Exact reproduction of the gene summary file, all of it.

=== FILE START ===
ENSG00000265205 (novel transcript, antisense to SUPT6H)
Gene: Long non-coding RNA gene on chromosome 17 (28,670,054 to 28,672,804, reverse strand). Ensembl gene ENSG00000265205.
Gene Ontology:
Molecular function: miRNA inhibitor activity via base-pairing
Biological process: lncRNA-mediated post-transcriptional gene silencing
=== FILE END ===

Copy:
ENSG00000265205 (novel transcript, antisense to SUPT6H)
Gene: Long non-coding RNA gene on chromosome 17 (28,670,054 to 28,672,804, reverse strand). Ensembl gene ENSG00000265205.
Gene Ontology:
Molecular function: miRNA inhibitor activity via base-pairing
Biological process: lncRNA-mediated post-transcriptional gene silencing